Calls for a Third Party Grow in the Wake of Election

Tim Bean



Yesterday I wrote about how I believe that the GOP is a political dinosaur, due in no small part to its staunch adherence to intolerant social issues; which quite honestly turns more people off than it does attract people to this party.  I also talked about how there are some pundits on the Fox News channel that are saying the reason why Mitt Romney didn’t win on election night is because he (Mitt Romney) wasn’t conservative enough (which was the gripe against him all for the past four years).  The problem I have with all of the GOP pundits’ reasoning for their election night loss is this one question – wasn’t it the Republican voters who voted for Mitt Romney over a herd of other Republican candidates during the primary season?  To the best of my knowledge the only people who can vote in the primaries are those who are registered voters under whichever party is holding those primaries.  So, most of the Republican voters chose Mitt Romney to be their Presidential nominee; and they did so over FAR more conservative candidates, like Rick Santorum, and Michele Bachman.  So I stand by my belief that if the Republican Party wishes to go down the road to more conservatism – particularly the highly intolerant  views of social conservatism – then we can kiss that party good-bye as a major player, particularly in Presidential elections where the entire nation gets to vote, and fewer identify with much of the GOP’s social views.

Last night I tweeted out a link to an article where former Republican Presidential hopeful Herman Cain called for the formation of a third political party, because he no longer believes that either of the two big tent parties are willing to actually address the big, and I mean BIG issues that are facing this country.  Sadly (for the GOP) the interviewer, Brian Fischer, seemed to think that what Herman Cain was saying is that we need a more conservative party, because the GOP has become too soft (my words, not his); even though Mr. Cain says in the interview it is the continuance of  us wanting to put everyone into some sort of labeled category that only serves to further divide us, and mentioning that their are many Democrats that aren’t too happy with that party either.  Below is the video from that interview, it is a little over 12 minutes long, but I think it is worth listening to.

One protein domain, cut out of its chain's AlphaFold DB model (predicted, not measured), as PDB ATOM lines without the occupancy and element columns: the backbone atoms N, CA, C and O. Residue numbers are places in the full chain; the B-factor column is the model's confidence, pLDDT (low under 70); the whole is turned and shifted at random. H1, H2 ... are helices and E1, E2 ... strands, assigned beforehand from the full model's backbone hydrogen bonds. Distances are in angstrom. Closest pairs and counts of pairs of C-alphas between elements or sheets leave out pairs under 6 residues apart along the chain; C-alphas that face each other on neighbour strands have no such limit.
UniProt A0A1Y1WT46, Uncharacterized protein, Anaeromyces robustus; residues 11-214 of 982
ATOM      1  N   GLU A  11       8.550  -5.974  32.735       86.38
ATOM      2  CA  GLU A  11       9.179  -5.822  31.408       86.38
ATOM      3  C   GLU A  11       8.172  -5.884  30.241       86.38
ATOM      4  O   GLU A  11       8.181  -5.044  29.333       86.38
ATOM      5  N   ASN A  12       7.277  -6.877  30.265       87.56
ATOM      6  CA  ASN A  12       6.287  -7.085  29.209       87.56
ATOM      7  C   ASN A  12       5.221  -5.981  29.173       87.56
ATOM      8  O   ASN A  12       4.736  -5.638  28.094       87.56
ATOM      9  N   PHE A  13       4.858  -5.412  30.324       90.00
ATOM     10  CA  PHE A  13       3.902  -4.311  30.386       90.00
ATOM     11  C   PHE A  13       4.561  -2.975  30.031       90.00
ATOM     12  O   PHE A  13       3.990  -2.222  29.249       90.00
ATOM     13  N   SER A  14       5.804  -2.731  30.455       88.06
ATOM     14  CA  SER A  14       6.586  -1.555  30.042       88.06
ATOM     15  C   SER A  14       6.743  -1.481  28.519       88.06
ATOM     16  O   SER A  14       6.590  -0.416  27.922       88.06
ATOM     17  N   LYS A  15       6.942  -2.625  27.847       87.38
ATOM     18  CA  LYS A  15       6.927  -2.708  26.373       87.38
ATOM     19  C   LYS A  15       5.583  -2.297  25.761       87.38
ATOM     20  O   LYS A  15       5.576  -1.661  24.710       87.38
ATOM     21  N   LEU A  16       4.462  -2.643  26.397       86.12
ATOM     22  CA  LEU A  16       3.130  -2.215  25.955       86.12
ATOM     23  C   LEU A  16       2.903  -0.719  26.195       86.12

Okay, so now we have someone who has at least a little media, and political cache’ actually calling for a different voice in our political discourse; something that many, many people have recognized long ago; which is why they have and will continue to support one of the already established so called third parties and their candidates – the largest being the Libertarian Party.  So my question to Herman Cain, why do we need to create another “third” party when we already have at least two, maybe three of those parties that are well enough established and already have the foundations and framework and support networks in place to grow?

As anyone who has read more than one of my articles already knows, I am a fan, and supporter of the Libertarian Party, simply because it is the party that I can most closely identify with in ideology and its goals.  I honestly believe that if more people became more informed as to what this party (the Libertarian Party) stands for, and what it actually means to be a libertarian (small “L”) then a vast majority of those people would realize that it is the party for them.  I say that as someone who used to be a registered Republican and grew increasingly dismayed with that party’s stances on a great many, if not all social issues, as well as the fact that those elected under that banner rarely if ever actually practiced fiscal conservatism, or shrank government.  I say that as someone who went the whole registered independent route for the better part of a decade.  I say that as someone who also thought that the Libertarian Party was the party of radicals.  I say that until I actually read up on what it actually means to be a libertarian (again, small “L”); and until I actually met real life, honest to God members of the Libertarian Party, and started asking them questions I had about that party.  Now, to concede a point that Herman Cain makes in the above interview, there are no “perfect” parties, and the Libertarian Party is not perfect; but nothing in this world is perfect.  I am willing to bet that many of those disenfranchised in both parties, as well as many of the growing numbers who have chosen to become registered independents can and will identify with what it means to be a libertarian (still small “L”) and that the Libertarian Party is not, repeat, NOT a party full of crazy radicals.  Of course given the status quo of our country’s government and direction, the notion of smaller, less intrusive government, based on the founding principles of America, then by those standards the concept of  liberty is quite radical in comparison.

Below are a series of short videos (3 minutes each) explaining in the simplest of terms what it means to be a libertarian, which should provide a primer for those who might be interested:

I have observed this in my experience of slavery, that whenever my condition was improved, instead of increasing my contentment, it only increased my desire to be free, and set me to thinking of plans to gain my freedom. I have found that, to make a contented slave, it is necessary to make a thoughtless one.  (Frederick Douglas)


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